F1’s explosion under Liberty Media puts pressure on promoters to handle crowds

F1 has grown so huge since Liberty Media acquired it, race promotors are struggling to handle the large crowds throughout the weekend.

Most F1 races today are sold out or will be sellouts by race time.

Contrary to other forms of motorsports that are aging out with old race fans, F1 has become especially popular with those between the age of 18-49 – considered to be the biggest spending years and the age group advertisers and sponsors are after.

Volkswagen CEO Herbert Diess, said recently on their decision to bring both Audi and Porsche into F1, “Formula 1 is growing worldwide – in motorsport only Formula 1 counts.” This explains why IndyCar tried but failed to land one of VWs brands as a third engine supplier.

At last weekend’s Spanish Grand Prix organizers were caught off guard by the  unexpectedly large crowd on the Friday, the high temperatures, and a level of interest in buying race tickets not seen before. There were stories about traffic chaos, a lack of food and drink, and 3-hour waits for public transportation to and from the venue.

Access is a problem for a number of famous F1 tracks, although Monaco and Monza are both served by railways, which makes life easier from them. But when it comes to places like Silverstone, Spa and Paul Ricard, it is a problem.

The French and Belgian GPs are at the end of their current F1 contracts and the signs are that neither event will be renewed.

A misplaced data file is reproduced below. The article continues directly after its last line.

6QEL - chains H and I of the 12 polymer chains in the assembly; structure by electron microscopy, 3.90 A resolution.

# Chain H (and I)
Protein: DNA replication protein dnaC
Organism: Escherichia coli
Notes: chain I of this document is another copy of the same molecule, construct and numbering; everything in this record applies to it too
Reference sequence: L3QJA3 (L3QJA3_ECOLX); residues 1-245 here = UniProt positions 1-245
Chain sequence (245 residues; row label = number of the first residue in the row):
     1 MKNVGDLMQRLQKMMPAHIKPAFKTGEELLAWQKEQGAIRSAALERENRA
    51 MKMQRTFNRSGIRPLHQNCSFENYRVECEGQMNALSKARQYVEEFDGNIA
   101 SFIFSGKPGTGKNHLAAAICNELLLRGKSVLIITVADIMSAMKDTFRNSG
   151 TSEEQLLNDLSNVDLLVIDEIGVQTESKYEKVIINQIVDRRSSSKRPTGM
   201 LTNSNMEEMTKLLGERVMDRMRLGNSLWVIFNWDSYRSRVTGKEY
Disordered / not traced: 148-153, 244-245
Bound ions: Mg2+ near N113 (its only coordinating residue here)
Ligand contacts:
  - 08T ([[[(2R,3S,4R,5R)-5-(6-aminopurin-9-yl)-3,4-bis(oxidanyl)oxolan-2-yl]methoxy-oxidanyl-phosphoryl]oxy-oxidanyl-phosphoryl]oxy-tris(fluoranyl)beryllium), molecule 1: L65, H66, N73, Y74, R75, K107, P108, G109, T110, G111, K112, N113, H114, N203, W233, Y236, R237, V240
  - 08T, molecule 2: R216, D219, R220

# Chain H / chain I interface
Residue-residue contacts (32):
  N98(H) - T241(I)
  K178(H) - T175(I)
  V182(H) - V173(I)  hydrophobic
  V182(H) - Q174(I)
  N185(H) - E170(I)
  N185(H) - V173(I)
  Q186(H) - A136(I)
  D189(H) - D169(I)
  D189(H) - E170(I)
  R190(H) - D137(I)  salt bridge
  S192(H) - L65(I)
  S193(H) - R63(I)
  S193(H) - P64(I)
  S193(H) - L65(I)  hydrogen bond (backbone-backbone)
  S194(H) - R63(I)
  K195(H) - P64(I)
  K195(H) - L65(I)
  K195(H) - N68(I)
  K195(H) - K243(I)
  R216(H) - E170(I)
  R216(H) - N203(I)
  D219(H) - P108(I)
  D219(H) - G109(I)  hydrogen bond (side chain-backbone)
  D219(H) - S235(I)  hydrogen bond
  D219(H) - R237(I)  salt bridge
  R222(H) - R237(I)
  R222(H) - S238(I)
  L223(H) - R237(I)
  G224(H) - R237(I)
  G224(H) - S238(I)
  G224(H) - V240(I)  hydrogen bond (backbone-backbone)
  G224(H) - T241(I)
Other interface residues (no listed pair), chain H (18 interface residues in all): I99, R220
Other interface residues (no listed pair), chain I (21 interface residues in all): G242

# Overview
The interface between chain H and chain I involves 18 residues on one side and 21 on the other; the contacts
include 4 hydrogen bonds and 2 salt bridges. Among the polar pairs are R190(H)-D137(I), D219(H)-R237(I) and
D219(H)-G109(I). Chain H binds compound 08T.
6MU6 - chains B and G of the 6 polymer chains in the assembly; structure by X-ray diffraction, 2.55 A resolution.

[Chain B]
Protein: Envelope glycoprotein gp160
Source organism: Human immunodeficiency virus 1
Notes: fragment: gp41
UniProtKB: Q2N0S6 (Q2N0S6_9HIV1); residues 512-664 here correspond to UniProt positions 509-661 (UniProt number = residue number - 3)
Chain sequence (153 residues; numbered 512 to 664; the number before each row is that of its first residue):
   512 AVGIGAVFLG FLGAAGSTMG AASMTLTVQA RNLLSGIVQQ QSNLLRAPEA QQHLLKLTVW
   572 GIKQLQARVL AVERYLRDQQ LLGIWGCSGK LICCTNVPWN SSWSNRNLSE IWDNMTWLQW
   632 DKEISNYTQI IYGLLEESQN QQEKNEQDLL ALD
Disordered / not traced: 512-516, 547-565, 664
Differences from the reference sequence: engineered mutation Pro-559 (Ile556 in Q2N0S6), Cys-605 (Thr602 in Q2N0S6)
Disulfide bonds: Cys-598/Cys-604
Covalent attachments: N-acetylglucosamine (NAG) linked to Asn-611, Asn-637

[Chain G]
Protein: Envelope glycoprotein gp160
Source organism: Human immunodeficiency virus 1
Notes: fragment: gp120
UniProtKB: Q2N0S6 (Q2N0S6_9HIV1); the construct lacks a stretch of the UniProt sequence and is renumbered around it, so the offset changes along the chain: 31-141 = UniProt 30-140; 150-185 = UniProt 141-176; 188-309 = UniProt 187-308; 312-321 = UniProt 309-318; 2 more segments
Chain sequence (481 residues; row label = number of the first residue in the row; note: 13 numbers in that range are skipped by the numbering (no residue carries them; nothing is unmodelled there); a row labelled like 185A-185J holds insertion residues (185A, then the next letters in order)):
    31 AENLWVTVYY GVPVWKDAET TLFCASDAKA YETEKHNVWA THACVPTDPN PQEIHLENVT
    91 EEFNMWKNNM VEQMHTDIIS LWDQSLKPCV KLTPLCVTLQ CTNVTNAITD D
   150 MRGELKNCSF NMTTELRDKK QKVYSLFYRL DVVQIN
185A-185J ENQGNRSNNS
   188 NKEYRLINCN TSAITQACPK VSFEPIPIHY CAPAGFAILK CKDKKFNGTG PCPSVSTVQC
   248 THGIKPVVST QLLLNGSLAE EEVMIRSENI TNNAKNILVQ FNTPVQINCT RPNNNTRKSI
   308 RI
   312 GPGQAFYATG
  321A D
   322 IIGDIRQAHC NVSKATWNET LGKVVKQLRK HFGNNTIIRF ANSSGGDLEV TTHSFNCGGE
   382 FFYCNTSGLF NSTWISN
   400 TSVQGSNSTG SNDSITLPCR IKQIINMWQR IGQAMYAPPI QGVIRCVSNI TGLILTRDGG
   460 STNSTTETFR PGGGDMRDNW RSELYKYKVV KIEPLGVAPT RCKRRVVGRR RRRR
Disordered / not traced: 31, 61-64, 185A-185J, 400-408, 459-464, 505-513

As British GP boss Stuart Pringle told Jonathan Noble of Autosport,  because of this new dynamic of mass interest for races – there is a need to nurture the new wave of fans to make sure they come back again in the future.

“The audience is different: it’s good news for everybody,” he said. “We’ve got to capitalize upon it. You’ve got to keep them interested, you’ve got to get them to come back again. It’s not just one of those sort of do it once and then forget about it.”

Miami’s F1 managing partner Tom Garfinkel said they would not compromise the experience for fans by simply opening the flood gates to boost ticket revenue.

“We deliberately kept the ticket count lower than the demand,” he said. “I think it was really about trying to make sure we could get everybody in and out of here easily: concessions, bathrooms. I want everyone to have a great experience. I don’t want them to be stuck in traffic for three hours, waiting in line at concessions for 20 minutes. I want them to come say it was a great event: ‘I got in and out easily. I didn’t have to wait in line at the bathroom. Everything was clean. I was happy.’ So we’re gonna start there and grow from there.”

The large Spanish GP crowd heads to the podium after the race


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